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WHAT You Own

As we discussed in the first installment (PIA Connection July/August 2003), the reason independent insurance agencies own their book of business is because the...
December 1, 2003

Part Two of a Three Part Series on Independent Agency Ownership

By Patricia A. Borowski
Senior Vice President
PIA National

As we discussed in the first installment (PIA Connection July/August 2003), the reason independent insurance agencies own their book of business is because the courts recognized (not created) their ownership based upon the common principals of property ownership.  However, in order for independent agents to maintain that ownership right they must understand what it is they own. This is particularly important when talking about an intangible property right because you can't physically see or touch the property owned so it can be harder for others (including its owner) to define.

While an independent agency and its carrier most often agree that the agency owns "the books of business" This agreement can be misleading. This is because when you ask the agency and the carrier what is contained within "the book of business," you are likely to hear two very different understandings.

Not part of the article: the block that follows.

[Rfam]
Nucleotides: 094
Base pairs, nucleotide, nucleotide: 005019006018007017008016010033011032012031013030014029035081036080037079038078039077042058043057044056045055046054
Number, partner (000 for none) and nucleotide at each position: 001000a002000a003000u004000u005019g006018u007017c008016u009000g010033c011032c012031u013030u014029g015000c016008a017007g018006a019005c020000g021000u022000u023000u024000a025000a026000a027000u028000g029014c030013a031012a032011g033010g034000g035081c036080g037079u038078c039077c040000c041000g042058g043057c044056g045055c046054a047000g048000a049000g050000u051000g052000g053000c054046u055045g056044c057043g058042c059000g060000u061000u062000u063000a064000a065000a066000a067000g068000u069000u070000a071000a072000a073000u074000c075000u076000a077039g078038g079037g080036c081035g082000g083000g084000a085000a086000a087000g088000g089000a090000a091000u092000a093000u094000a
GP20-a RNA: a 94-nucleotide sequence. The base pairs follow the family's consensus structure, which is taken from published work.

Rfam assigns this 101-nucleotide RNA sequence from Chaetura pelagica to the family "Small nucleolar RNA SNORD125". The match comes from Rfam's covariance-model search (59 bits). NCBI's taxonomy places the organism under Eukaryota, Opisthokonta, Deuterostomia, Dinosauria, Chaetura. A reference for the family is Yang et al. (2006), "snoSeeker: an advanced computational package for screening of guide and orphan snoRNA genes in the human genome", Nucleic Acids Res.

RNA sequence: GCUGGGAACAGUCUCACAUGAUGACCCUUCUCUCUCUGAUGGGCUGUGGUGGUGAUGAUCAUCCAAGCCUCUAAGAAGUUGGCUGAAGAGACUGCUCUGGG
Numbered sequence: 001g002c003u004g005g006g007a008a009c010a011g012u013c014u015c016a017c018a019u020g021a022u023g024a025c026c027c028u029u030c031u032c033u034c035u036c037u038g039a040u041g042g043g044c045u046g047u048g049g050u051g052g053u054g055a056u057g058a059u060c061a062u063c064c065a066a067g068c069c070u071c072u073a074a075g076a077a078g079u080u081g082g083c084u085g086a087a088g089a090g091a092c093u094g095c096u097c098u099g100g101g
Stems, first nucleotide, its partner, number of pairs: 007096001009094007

From an historical perspective, the courts have recognized that independent agencies own the client relationship, the book of business and all records. This historical recognition has commonly included more than just the data and records that are collected and created by the agency.

The vast majority of PIA agencies operate in an incorporated format of some kind. As such, the various "books of business" developed are legally deemed a single asset of the agency; meaning that the parts of the book pertaining to different carriers are not treated as separate and distinct pieces of property. This small fact has material implications regarding the manner in which carriers may and may not attach  "these books" as collaeral and limits a carrier's ability to declare ownership of any business produced by the agency with the carrier's products.